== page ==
·         Shaw, Eric H., and D. G. Brian Jones (2005), “A history of schools of marketing thought.,Marketing Theory, 5(3), 239–81.

·         Wilkie, William L. (2005), “The Sages Speak...,” Journal of Public Policy & Marketing, 24(1), 112–13.

·         Wilkie, William L., and Elizabeth S. Moore (2003), “Scholarly Research in Marketing: Exploring the ‘4 Eras’ of Thought Development.,Journal of Public Policy & Marketing, 22(2), 116–46.



2. On marketing as…..

Chap 2 (p. 72):  #3 or #12



·         AMA Task Force (1988), “Developing, Disseminating, and Utilizing Marketing Knowledge.,” Journal of Marketing, 52(4), 1–25.

·         Rossiter, J. R. (2001), “What Is Marketing Knowledge?: Stage I: forms of marketing knowledge,” Marketing Theory, 1(1), 9–26.

·         Yadav, Manjit S. (2010), “The Decline of Conceptual Articles and Implications for Knowledge Development.,” Journal of Marketing, 74(1), 1–19.

·         Vargo, Stephen L., and Robert F. Lusch (2004), “Evolving to a New Dominant Logic for Marketing.,” Journal of Marketing, 68(1), 1–17.

·         Bolton, Ruth N., George S. Day, John Deighton, Das Narayandas, Evert Gummesson, Shelby D. Hunt, C. K. Prahalad, Roland T. Rust, and Steven M. Shugan (2004), “Invited Commentaries on ‘Evolving to a New Dominant Logic for Marketing.,” Journal of Marketing, 68(1), 18–27.



Due: One-page term- paper outline



Due: Marketing Schools Presentation Team




Part 1. The Foundations of Marketing Theory



3. Morphology of explanation 

Chap 3 (p. 101): #1 or #2





4. Explanation, Prediction, and Causality

Chap 4 (p. 128): #6 or #8



·         Woodside, Arch G. (2013), “Moving beyond multiple regression analysis to algorithms: Calling for adoption of a paradigm shift from symmetric to asymmetric thinking in data analysis and crafting theory.,” Journal of Business Research, 66(4), 463–72.



5. Morphology of Scientific Laws

Chap 5 (p. 144): #2 or #9



Sheth, Jagdish N., and Rajendra S. Sisodia (1999), “Revisiting marketing’s lawlike generalizations.,” Journal of the Academy of Marketing Science, 27(1), 71–88.



6. Scientific Laws

Chap 6 (p. 169): #2 or #6





7. Morphology of Theory

Chap 7 (p.194): #8 or #15





8. Theory: Issues and Aspects

Chap 8 (p.220): #1 or #8



Hunt, Shelby D. (2005), “For Truth and Realism in Management Research.,” Journal of Management Inquiry, 14(2), 127–38.




Part 3. Controversy in Marketing Theory



Group 1: Consumer behavioral science (Booth, Stanford)


·         Bargh, John (2014), “Our Unconscious Mind,” Scientific American, January, 30-37.

·         Simon, Herbert A. (1986), “Rationality in Psychology and Economics,” The Journal of Business, 59 (October), 2-16.

·         Lee, Leonard, On Amir and Dan Ariely (2009), “In Search of Homo Economicus,” Journal of Consumer Research, 36(2), 173-187.

·         Petty, Richard E., John T. Cacioppo, and David Schumann, 1983. Central and Peripheral Routes to Advertising Effectiveness: The Moderating Role of Involvement. Journal of Consumer Research, 10, 135146.

·         Bettman J., Luce M., Payne J., 1998. Constructive Consumer Choice Processes. Journal of Consumer Research, 25, 187217.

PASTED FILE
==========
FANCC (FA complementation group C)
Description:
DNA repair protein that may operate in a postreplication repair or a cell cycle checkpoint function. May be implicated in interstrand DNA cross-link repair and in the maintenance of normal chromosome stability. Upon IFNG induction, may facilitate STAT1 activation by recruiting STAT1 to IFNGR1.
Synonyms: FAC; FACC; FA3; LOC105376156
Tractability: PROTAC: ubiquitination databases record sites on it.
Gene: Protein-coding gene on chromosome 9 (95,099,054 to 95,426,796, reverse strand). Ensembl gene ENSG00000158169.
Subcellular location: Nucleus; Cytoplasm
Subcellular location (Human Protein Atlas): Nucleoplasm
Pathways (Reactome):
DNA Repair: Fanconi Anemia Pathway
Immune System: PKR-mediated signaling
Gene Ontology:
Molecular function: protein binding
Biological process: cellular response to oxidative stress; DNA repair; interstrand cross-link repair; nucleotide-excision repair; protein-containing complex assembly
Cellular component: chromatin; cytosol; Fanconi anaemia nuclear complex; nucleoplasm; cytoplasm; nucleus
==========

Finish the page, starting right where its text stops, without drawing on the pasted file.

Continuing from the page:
·         Belk, Russell W. (1988), “Possessions and the Extended Self,” Journal of Consumer Research, 15 (September), 139-168.



9.  Scientific Realism and Marketing Research

Chap 9 (p.255): # 14


10. On Science/Non-science and Qualitative Methods

Chap 10 (p. 283): #1


Group 2: Marketing Management and Modeling (Haas, Sloan)


·         MacInnis D., 2011. A Framework for Conceptual Contributions in Marketing. Journal of Marketing, 75, 136154

·         Moorthy K., 1993. Theoretical Modeling in Marketing. Journal of Marketing, 57, 92106.

·         Kumar, V., Vikram Bhaskaran, Rohan Mirchandani, Milap Shah (2013), “Creating a Measurable Social Media Marketing Strategy: Increasing the Value and ROI of Intangibles and Tangibles for Hokey Pokey, Marketing Science, 32(2), 194-212.



11. On Truth and Marketing Research

Chap 11 (p.316): #4


12. On Objectiviy and Marketing Research

Chap 12 (p. 353): #4



Part 4. Toward a General Theory of Marketing



Group 3: Strategic Marketing (Wharton, Harvard)



13. On the Resource-advantage Theory of Competition

Chap 13 (p.385): #2, 3, 6


14, 15. Strategy and R-A Theory


·         Deligonul, Z. Seyda, and S. Tamer Cavusgil (1997), “Does the Comparative Advantage Theory of Competition really replace the Neoclassical Theory of...,” Journal of Marketing, 61(4), 65.

·         Hunt, Shelby D., and Robert M. Morgan (1997), “Resource-advantage theory: A snake swallowing its tail or a general theory of competition?,” Journal of Marketing, 61(4), 74-6

·         Kozlenkova, Irina V., Stephen a. Samaha, and Robert W. Palmatier (2013), "Resource-Based Theory in Marketing," Journal of the Academy of Marketing Science, 42(1), 1-21.

·         Barney, Jay B. (2013), "How Marketing Scholars Might Help Address Issues in Resource-Based Theory,"  Journal of the Academy of Marketing Science, 42(1), 24-26.

·         Day, George S. (2013), "An Outside-In Approach to Resource-Based Theories," Journal of the Academy of Marketing Science, 42(1), 27-28.

Chap 15 (p. 431): #2, 3, 5


Term paper presentations (selected)



Written term paper due,204,203,200_.jpg









AMA Distinguished Marketing Educator


Rankings of Marketing Journals


Philosophy of science

Student Thesis

 Marketing Theory Readings

MIT Marketing Research Seminar

 Marketing Strategy

Behavior Science


Best Researchers in Marketing


Dissertation Paper Award


This Homepage is maintained and updated by Dr. Edwin Tang of  National Chiao Tung University.
Last updated on September 11, 2015.  Copyright, All rights reserved.